Slovakia is the last member of the eurozone to agree to expanding the powers of EFSF (European Financial Stability Facility). Slovakia's prime minister Iveta Radicova (left on the picture) is finding it hard to reach an agreement with her coalition partners who oppose EFSF. Richard Sulik (right on the picture), leader of Slovakia’s libertarian Freedom and Solidarity (SaS) party last week agreed to supporting the EFSF only if Slovakia would not participate in ESM (future substitute of EFSF) and only if Slovakia would have a veto of how the funds would be used in EFSF. The prime minister refused the offer.
Slovaks have publicly opposed helping heavy borrowers and those who don't follow eurozone rules. Let's see how Slovaks themselves manage in that area.
Slovakia has been running a huge budget deficit for the last two years (-8% in 2009 and -7,9% in 2010 - Eurostat). Maastricht criteria require it to be under 3% of GDP. In former years Slovakia has done well in that area. Slovakia plans to run a 4,9% deficit this year and has a budget drafted for 2012 which foresees a 3,8% deficit.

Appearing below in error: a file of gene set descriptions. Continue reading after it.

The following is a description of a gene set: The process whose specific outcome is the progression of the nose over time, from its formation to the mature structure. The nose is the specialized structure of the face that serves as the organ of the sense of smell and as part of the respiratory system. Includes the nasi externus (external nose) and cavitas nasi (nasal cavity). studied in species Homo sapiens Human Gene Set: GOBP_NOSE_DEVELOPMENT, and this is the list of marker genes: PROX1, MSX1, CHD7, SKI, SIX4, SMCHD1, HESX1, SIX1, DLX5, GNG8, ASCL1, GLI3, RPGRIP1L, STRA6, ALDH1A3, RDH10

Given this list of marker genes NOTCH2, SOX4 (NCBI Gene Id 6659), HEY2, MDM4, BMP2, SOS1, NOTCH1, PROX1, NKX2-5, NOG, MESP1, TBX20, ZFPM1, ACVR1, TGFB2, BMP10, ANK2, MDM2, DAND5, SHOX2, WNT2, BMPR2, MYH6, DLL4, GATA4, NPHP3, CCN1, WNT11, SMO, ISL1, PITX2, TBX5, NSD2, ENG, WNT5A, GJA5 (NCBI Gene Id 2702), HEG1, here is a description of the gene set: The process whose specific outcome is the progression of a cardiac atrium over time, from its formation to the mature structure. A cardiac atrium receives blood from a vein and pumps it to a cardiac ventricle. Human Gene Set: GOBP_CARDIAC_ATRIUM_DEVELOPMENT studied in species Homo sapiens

Slovakia doesn't have as much debt as the problematic countries in the eurozone do. It had a debt burden of 41% of GDP in 2010 which is bound to increase in current and next year.
Slovakia isn't the best performing country in the euro area. Yet it is possible that it will be the only one not supporting the EFSF legislation. And it is not because Slovakia has a lesson to teach to rest of the Europe about how to balance the budget but it's because Slovakia has power-hungry politicians not willing to do the right thing.